widget = Button(parent,...)
widget.pack()
...use widget...

Either form is fine, but be sure to pick the one that makes sense for the way you'll be processing the widget.


Chapter 15 supplement: retrieving Python error info in C

Chapter 15 states that PyErr_Fetch can be used to fetch the latest exception type and data, and gives its signature, but doesn't show how to actually use it. Here's a function which illustrates typical usage.

When an API call returns an error indicator (NULL, or integer status code), Python has already set exception information. To retrieve it, call the PyerrorHandler function below, and get the info as C strings from the 2 'save*' vars. Notes:

file: pyerrors.c
 
#include <Python.h>
#include <stdio.h>
char save_error_type[1024], save_error_info[1024];
 
PyerrorHandler(char *msgFromC)
{
   /* process Python-related errors */
   /* call after Python API raises an exception */
 
   PyObject *errobj, *errdata, *errtraceback, *pystring;
   printf("%s\n", msgFromC);
 
   /* get latest python exception info */
   PyErr_Fetch(&errobj, &errdata, &errtraceback);
 
   pystring = NULL;
   if (errobj != NULL &&
      (pystring = PyObject_Str(errobj)) != NULL &&     /* str(object) */
      (PyString_Check(pystring))
      )
       strcpy(save_error_type, PyString_AsString(pystring));
   else
       strcpy(save_error_type, "<unknown exception type>");
   Py_XDECREF(pystring);
 
   pystring = NULL;
   if (errdata != NULL &&
      (pystring = PyObject_Str(errdata)) != NULL &&
      (PyString_Check(pystring))
      )
       strcpy(save_error_info, PyString_AsString(pystring));
   else
       strcpy(save_error_info, "<unknown exception data>");
   Py_XDECREF(pystring);
 
   printf("%s\n%s\n", save_error_type, save_error_info);
   Py_XDECREF(errobj);
   Py_XDECREF(errdata);         /* caller owns all 3 */
   Py_XDECREF(errtraceback);    /* already NULL'd out */
}

Chapter 14/15: string conversions don't copy bytes

Chapter 14 discusses Python-to-C conversions (via the API functions "PyArg_Parse", and PyArg_ParseTuple"), and chapter 15 makes use of such conversions to extract embedded code results. The discussion and usage aren't in error, but neither chapter underscores a subtle point as strongly as they should: When converting from a Python string object to a C char* with the "s" conversion format code, Python assigns the C "char*" the address of a char array embedded in the string object. It doesn't copy out the char array's contents itself.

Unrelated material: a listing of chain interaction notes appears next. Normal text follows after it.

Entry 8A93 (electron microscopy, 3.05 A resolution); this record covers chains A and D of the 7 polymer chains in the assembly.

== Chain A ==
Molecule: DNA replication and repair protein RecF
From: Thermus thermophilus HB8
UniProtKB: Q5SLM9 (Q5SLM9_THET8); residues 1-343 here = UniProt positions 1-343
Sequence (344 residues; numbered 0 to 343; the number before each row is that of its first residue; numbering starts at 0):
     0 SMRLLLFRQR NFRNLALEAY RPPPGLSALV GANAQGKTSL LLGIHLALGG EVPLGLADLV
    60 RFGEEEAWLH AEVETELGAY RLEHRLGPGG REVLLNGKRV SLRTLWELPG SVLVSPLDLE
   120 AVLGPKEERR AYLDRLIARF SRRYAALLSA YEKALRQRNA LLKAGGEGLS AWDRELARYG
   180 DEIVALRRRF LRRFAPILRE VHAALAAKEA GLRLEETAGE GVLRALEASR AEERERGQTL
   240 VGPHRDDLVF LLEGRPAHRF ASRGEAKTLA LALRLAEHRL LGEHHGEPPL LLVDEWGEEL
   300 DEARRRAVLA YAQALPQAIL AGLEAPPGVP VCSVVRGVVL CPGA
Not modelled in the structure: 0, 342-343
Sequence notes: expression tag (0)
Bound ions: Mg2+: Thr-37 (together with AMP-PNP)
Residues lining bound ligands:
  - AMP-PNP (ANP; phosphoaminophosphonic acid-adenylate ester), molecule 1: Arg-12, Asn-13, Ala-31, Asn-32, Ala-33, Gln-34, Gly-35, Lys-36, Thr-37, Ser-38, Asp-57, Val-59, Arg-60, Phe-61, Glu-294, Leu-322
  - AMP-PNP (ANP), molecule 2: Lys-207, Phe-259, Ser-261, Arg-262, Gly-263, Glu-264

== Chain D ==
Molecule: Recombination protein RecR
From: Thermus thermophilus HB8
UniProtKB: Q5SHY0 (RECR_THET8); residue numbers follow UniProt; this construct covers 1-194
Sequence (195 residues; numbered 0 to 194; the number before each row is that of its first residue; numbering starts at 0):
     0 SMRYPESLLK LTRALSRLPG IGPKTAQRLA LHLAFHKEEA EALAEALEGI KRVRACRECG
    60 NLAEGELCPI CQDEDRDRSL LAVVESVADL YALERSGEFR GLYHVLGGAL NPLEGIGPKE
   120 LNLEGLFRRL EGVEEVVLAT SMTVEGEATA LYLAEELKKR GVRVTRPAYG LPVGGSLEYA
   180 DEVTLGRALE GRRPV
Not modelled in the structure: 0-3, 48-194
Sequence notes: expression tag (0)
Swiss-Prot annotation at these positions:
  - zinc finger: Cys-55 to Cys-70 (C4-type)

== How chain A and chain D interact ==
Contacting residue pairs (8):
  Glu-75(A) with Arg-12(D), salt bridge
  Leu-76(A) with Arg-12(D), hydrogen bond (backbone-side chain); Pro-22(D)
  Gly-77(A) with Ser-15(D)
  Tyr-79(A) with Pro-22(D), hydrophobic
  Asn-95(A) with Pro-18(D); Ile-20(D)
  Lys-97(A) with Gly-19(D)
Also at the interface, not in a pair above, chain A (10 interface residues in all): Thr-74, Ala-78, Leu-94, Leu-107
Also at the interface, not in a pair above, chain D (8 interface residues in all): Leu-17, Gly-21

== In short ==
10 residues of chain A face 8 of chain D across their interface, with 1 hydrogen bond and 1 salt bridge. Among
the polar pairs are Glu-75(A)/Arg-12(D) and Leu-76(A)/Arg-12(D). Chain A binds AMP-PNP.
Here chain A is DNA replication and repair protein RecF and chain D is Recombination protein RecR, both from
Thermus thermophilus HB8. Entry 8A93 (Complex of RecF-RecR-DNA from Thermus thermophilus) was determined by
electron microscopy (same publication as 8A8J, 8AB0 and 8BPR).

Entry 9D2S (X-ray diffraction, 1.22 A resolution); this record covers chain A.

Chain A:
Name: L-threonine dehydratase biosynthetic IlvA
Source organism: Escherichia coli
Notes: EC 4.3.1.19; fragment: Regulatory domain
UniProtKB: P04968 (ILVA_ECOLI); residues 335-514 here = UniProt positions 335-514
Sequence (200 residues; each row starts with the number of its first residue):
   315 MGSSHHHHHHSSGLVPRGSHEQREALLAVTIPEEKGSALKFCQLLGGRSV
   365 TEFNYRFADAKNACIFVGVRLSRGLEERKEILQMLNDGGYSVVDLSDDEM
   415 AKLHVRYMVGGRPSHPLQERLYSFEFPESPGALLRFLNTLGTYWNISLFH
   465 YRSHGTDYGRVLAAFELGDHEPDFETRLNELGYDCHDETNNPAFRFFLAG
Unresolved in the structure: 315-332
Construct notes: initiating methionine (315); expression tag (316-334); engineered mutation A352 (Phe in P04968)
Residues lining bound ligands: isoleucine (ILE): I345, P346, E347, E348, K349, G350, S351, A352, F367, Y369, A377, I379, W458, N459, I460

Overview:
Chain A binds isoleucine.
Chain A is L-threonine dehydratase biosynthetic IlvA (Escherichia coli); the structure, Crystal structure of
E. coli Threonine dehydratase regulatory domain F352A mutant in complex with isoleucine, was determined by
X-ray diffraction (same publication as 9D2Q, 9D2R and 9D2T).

Why should you care? Because the C "char*" winds up pointing into a Python object, which will be reclaimed (garbage collected) when no longer referenced. If the Python string object is reclaimed while your "char*" is pointing into it, your "char*" might wind up referencing garbage if the Python object's space is reallocated from the heap.

This is a subtle point, and usually isn't an issue as long as you use the "char*" immediately after the conversion, and before calling another Python API function (or mallocing from the heap yourself, in C). In fact, this is why you get a char* from "s" conversions instead of a char array--since the most common practice is to use the char* right away after converting, the extra string copy isn't usually warranted.

But if you need to retain the "char*", or want to avoid problems altogether, you can take one these approaches with the built-in API:

When using "s" output conversion codes with the extended API in chapter 15 (e.g., Run_Function), you don't have control over the original string objects, (Convert_Result decref's it automatically), so the last solution above (holding the object) won't work. But these will:

In principle, the extended API could copy out the string to a malloc'd buffer automatically, but that implies a speed hit (malloc + copy), and means clients would need to free the result (or provide a big enough buffer--very eror prone). To mimimize risks, the next release of the API will probably hold onto the prior string object, and free it on the next conversion call, rather than immediately (it will save at most 1 string object):

Convert_Result(...)
{
    static last_string = NULL;
    if (last_string != NULL) {
        Py_DECREF(last_string);
        last_string = NULL;
    }
    ...
    if (strcmp(resFormat, "O") != 0) {
        if (strcmp(resFormat, "s") == 0)
            last_string = presult;
        else
            Py_DECREF(presult);
    }
    return 0;
}